Full disclosure, I haven't seen Kingpin but I am "obtaining" it right now to give it a watch.
Took an Amish family out to dinner and then bowling last night to celebrate one of their kid's birthday. We have known her for years and are very fond of her so I was happy to drive them. Dinner was an an overpriced and underwhelming Mexican place in Fort Wayne. Very unimpressed. Then off to an entertainment venue for bowling.
About five minutes there and two things became readily apparent:
- This was the exact situation I warn against getting yourself into
- The setting and clientele is why we all need to know our ABCs: Always Be Carrying
In my nearly 50 years on this globe I have never set foot in a bowling alley until last night so my image of what a bowling alley would be like looks like a lot like a 1970s sitcom, lots of White guys in polyester pants and White women with big hair.
That was inaccurate.
About half of the patrons were White, mostly teens and young adults, a few couples and families. Having fun on a Friday night.
The other half?
Jeebus, I had no idea bowling was so popular with the joggers. A few piles of burning tires and I would have thought I was back in Port-au-Prince.
Sure the bowling alley was naturally a little noisy with conversation and laughter, balls crashing into pins and some music playing but the real racket?
Wandering Africans, all shouting at each other. One corpulent black woman who, not kidding, walked past where I was sitting a dozen times, bellowing into her phone while she was video chatting with some other African woman, rocking some spandex outfit and atrocious fake eye lashes. A handful of their kids tearing around like maniacs. Multiple conversations happening at the same table, all at maximum volume. How charming! How enriching!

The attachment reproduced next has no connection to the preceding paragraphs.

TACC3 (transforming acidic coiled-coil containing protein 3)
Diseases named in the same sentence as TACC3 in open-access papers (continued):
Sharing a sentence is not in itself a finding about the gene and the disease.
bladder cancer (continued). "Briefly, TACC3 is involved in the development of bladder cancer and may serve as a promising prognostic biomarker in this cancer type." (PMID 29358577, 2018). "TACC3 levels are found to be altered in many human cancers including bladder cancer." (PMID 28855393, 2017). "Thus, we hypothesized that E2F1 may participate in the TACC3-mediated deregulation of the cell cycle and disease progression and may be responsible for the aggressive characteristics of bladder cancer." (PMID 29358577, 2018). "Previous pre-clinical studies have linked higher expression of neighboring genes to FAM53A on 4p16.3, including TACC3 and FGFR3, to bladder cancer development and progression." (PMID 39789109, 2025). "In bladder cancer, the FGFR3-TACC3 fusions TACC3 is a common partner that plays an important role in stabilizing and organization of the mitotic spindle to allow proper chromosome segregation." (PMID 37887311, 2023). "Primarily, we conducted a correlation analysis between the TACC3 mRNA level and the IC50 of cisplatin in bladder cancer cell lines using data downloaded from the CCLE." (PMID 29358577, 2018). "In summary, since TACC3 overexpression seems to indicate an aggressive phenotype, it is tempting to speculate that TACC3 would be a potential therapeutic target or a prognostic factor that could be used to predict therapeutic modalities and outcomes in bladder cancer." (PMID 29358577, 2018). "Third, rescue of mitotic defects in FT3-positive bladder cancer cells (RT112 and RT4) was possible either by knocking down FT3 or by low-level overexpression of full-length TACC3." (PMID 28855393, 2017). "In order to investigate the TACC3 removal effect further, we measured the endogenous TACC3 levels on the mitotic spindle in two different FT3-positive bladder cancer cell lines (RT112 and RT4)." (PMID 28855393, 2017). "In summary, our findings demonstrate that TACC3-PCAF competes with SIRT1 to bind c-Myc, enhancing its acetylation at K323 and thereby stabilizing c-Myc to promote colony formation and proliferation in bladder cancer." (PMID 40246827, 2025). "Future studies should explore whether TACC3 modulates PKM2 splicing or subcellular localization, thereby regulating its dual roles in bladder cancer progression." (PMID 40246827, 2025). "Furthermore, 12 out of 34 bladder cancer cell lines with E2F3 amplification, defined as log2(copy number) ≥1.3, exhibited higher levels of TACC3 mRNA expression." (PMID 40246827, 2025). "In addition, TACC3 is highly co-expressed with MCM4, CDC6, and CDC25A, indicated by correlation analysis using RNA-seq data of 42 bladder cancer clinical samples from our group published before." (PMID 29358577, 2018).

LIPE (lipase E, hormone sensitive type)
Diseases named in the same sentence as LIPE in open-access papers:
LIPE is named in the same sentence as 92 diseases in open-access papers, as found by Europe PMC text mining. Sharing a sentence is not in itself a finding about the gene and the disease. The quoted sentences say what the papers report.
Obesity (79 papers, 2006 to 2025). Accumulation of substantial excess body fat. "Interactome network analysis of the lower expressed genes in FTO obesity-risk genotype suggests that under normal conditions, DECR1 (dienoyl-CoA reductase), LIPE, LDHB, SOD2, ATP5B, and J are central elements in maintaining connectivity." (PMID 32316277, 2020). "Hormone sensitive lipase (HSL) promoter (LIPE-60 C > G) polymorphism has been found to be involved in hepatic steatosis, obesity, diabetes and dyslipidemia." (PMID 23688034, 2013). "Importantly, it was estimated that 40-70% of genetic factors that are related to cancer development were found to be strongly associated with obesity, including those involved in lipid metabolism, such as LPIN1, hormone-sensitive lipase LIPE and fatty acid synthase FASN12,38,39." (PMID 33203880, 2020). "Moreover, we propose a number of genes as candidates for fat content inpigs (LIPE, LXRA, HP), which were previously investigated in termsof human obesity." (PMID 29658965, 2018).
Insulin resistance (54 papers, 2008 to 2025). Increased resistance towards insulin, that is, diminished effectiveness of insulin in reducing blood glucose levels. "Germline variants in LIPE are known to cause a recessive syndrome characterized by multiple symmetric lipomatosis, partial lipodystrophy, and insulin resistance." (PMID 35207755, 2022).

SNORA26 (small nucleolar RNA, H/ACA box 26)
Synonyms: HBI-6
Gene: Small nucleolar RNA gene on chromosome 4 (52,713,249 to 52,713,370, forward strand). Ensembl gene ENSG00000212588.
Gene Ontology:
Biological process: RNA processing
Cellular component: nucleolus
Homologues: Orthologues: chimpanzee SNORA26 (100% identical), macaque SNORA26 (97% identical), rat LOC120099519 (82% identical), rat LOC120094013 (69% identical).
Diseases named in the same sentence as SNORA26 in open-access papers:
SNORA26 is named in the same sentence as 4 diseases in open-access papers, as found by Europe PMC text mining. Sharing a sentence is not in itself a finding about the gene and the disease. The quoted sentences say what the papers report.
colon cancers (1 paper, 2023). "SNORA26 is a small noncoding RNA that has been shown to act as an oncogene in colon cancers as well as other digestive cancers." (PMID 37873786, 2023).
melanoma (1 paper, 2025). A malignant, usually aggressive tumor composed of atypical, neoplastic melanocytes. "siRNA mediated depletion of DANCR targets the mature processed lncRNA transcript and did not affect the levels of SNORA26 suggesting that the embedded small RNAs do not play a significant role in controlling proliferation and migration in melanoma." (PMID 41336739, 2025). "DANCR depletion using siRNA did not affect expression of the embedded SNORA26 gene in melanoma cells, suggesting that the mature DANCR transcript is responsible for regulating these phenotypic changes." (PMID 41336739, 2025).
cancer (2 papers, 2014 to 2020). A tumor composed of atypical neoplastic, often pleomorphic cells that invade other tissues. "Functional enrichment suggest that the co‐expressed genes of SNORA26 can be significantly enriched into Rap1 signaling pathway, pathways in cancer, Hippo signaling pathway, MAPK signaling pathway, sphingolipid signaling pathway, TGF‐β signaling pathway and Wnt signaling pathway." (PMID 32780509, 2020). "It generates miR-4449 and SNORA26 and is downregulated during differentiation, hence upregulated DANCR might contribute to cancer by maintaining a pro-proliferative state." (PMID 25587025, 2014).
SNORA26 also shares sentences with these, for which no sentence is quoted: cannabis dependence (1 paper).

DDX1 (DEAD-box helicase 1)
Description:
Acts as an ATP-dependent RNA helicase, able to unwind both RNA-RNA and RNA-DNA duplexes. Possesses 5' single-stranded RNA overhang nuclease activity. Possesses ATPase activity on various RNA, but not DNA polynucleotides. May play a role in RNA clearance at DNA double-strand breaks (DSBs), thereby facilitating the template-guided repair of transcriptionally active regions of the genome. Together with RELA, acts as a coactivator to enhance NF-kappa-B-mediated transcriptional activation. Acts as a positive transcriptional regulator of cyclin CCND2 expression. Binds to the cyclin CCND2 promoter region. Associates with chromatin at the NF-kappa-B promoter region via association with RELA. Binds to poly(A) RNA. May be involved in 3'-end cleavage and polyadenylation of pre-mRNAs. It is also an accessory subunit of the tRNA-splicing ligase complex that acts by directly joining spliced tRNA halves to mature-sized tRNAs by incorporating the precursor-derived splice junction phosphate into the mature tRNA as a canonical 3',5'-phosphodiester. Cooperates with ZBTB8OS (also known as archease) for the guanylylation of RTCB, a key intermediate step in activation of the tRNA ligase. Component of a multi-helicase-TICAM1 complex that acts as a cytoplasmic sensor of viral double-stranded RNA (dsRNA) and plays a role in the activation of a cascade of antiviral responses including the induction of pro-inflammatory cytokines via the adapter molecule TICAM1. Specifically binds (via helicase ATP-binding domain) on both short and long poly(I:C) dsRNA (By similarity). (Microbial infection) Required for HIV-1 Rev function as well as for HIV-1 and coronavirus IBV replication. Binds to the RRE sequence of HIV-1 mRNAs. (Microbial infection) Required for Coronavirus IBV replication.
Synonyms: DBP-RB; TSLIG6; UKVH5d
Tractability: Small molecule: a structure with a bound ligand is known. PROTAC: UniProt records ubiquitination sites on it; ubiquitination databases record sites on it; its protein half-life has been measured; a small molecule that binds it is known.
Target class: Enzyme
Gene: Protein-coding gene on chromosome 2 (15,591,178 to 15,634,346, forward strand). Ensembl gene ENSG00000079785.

A mostly public venue with a large percentage of diversity, kind of dark and alcohol being served. That is a textbook set-up for something bad to happen. I wasn't bowling anyway so I spent the entire evening watching over the Amish and having my head on a swivel.
I take it this was a typical crowd because an off-duty cop in uniform had his car parked out front and was hanging around, showing the flag as it were, so I am assuming the alley pays him to just be there as a deterrent so that no "altercations" happen as those often turn kinetic when Africans are involved. It wasn't in an especially bad part of town but it was close enough to the bad parts to be convenient.
One thing I knew for certain, if something went sideways it was going to be bad. Too many shady characters, too many Amish teens and kids who would freeze or panic. We probably shouldn't have been there at all, especially on a Friday night. Amish can be kind of naïve about stuff like this and a little fatalistic about bad stuff happening. I gently suggested future bowling extravaganzas be held in smaller venues with less access for the unsavory. That suggestion was warmly received.
Sure it sucks that there are places in the cities we built that should be fun family entertainment that simply are not prudent to patronize but something sucking doesn't make it less true. It was an important reminder for me. It is easy to talk about avoiding crowds when you live out in the country and only venture in town to get groceries but there is a reason for that warning. Obviously nothing happened and we could almost certainly go every Friday night for the next 12 months and nothing would happen but the odds of something bad happening go way up when you ignore the warnings. You don't get bonus points in life for tempting fate.
Just remember, we have rules for a reason and you ignore them at your own peril. Lesson learned.